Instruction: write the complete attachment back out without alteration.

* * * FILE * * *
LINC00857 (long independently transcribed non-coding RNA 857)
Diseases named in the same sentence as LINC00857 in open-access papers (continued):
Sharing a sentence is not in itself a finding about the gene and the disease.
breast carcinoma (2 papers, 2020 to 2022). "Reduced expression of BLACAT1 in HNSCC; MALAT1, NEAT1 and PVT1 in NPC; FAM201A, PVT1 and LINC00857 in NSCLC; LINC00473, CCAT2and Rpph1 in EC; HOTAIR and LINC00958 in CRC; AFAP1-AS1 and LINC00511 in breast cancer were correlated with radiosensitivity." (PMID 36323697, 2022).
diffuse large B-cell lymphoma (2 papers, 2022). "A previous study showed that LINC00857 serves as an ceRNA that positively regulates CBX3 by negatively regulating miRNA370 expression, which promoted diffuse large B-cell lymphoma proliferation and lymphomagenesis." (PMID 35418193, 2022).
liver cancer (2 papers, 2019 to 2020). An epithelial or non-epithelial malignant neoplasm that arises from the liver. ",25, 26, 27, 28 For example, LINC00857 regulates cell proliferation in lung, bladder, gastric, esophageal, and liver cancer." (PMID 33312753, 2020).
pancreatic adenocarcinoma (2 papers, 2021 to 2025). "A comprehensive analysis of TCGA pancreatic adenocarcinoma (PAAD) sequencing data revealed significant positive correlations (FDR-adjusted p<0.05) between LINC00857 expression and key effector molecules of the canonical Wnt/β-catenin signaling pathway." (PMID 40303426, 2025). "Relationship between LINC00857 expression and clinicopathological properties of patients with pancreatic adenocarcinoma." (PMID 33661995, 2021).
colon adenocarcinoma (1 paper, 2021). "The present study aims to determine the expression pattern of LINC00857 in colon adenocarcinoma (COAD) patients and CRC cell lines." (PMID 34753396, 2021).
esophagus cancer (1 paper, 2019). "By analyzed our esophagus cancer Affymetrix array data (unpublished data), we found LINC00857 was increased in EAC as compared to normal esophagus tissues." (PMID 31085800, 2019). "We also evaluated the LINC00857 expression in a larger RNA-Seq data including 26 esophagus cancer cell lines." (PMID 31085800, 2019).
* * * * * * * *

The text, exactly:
LINC00857 (long independently transcribed non-coding RNA 857)
Diseases named in the same sentence as LINC00857 in open-access papers (continued):
Sharing a sentence is not in itself a finding about the gene and the disease.
breast carcinoma (2 papers, 2020 to 2022). "Reduced expression of BLACAT1 in HNSCC; MALAT1, NEAT1 and PVT1 in NPC; FAM201A, PVT1 and LINC00857 in NSCLC; LINC00473, CCAT2and Rpph1 in EC; HOTAIR and LINC00958 in CRC; AFAP1-AS1 and LINC00511 in breast cancer were correlated with radiosensitivity." (PMID 36323697, 2022).
diffuse large B-cell lymphoma (2 papers, 2022). "A previous study showed that LINC00857 serves as an ceRNA that positively regulates CBX3 by negatively regulating miRNA370 expression, which promoted diffuse large B-cell lymphoma proliferation and lymphomagenesis." (PMID 35418193, 2022).
liver cancer (2 papers, 2019 to 2020). An epithelial or non-epithelial malignant neoplasm that arises from the liver. ",25, 26, 27, 28 For example, LINC00857 regulates cell proliferation in lung, bladder, gastric, esophageal, and liver cancer." (PMID 33312753, 2020).
pancreatic adenocarcinoma (2 papers, 2021 to 2025). "A comprehensive analysis of TCGA pancreatic adenocarcinoma (PAAD) sequencing data revealed significant positive correlations (FDR-adjusted p<0.05) between LINC00857 expression and key effector molecules of the canonical Wnt/β-catenin signaling pathway." (PMID 40303426, 2025). "Relationship between LINC00857 expression and clinicopathological properties of patients with pancreatic adenocarcinoma." (PMID 33661995, 2021).
colon adenocarcinoma (1 paper, 2021). "The present study aims to determine the expression pattern of LINC00857 in colon adenocarcinoma (COAD) patients and CRC cell lines." (PMID 34753396, 2021).
esophagus cancer (1 paper, 2019). "By analyzed our esophagus cancer Affymetrix array data (unpublished data), we found LINC00857 was increased in EAC as compared to normal esophagus tissues." (PMID 31085800, 2019). "We also evaluated the LINC00857 expression in a larger RNA-Seq data including 26 esophagus cancer cell lines." (PMID 31085800, 2019).